Five million workers put in an extra day a week in unpaid overtime

Almost five million employees worked an average extra day a week in unpaid overtime in 2005, according to a survey released by the TUC. That represents well over 20% of the UK’s 28.8 million working population.

Most clocked up more than seven hours a week in overtime, with Londoners averaging an additional eight hours and 12 minutes.

Employees in Wales worked an extra 7 hours 48 minutes a week and those in Northern Ireland were just behind on 7 hours 36 minutes.

Brendan Barber, TUC general Secretary, said: “Millions are still putting in up to an extra day a week for free, but there are now some welcome signs that some employers are beginning to realise that endless hours of unpaid overtime are often a sign of an inefficient workplace, and not something to celebrate.”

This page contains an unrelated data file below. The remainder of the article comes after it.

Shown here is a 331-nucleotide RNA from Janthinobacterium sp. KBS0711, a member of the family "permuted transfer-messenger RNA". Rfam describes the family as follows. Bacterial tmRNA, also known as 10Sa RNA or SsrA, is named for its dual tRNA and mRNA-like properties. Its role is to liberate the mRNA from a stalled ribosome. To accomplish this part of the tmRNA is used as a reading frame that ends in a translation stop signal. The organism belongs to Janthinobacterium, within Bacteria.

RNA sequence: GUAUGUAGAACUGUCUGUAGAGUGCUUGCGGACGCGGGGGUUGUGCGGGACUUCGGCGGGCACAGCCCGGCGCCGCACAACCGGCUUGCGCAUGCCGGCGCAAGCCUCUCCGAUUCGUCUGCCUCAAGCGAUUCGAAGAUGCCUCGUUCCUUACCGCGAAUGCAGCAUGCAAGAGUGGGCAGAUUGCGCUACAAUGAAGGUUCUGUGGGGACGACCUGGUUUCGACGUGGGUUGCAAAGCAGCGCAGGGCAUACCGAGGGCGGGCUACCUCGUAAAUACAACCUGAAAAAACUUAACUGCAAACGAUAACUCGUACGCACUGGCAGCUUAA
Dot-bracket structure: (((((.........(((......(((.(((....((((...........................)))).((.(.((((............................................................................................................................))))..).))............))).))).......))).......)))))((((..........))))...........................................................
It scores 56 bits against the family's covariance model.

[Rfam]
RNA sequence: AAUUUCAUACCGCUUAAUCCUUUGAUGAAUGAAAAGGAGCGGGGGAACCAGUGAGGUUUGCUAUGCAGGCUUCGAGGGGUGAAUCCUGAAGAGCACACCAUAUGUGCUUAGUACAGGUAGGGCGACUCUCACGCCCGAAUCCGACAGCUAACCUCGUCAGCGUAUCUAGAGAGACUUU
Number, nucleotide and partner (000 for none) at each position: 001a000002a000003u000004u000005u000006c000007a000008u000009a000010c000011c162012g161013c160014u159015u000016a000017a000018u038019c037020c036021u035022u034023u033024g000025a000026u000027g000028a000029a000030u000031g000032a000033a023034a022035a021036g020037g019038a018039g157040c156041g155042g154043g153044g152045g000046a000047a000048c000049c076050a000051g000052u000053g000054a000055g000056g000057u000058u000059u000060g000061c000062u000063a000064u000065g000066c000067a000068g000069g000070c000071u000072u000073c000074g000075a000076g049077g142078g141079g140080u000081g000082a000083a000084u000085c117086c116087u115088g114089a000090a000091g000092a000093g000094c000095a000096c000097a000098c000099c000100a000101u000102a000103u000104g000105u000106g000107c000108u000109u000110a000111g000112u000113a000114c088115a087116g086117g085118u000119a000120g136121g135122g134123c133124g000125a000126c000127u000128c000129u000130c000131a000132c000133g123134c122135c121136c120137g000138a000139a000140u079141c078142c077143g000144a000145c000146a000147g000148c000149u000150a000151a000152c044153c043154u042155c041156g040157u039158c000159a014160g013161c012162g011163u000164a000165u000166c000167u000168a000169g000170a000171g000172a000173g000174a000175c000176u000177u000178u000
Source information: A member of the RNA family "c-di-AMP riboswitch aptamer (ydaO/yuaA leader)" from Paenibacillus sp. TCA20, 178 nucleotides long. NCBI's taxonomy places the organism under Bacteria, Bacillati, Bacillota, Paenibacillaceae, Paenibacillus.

“Most people enjoy their jobs, and don’t mind putting in extra effort when there’s a rush or an emergency, but that easily turns into the long hours culture of extra hours every week,” Barber said.

However, the research indicates a slight improvement in the UK’s long hours culture. The percentage of people working an extra hour a week unpaid is now at its lowest level since 1992.

The TUC is dedicating Friday 24 February as their third Work Your Proper Hours Day and is urging workers who regularly do unpaid overtime to take a proper lunch break, and arrive and leave work on time.

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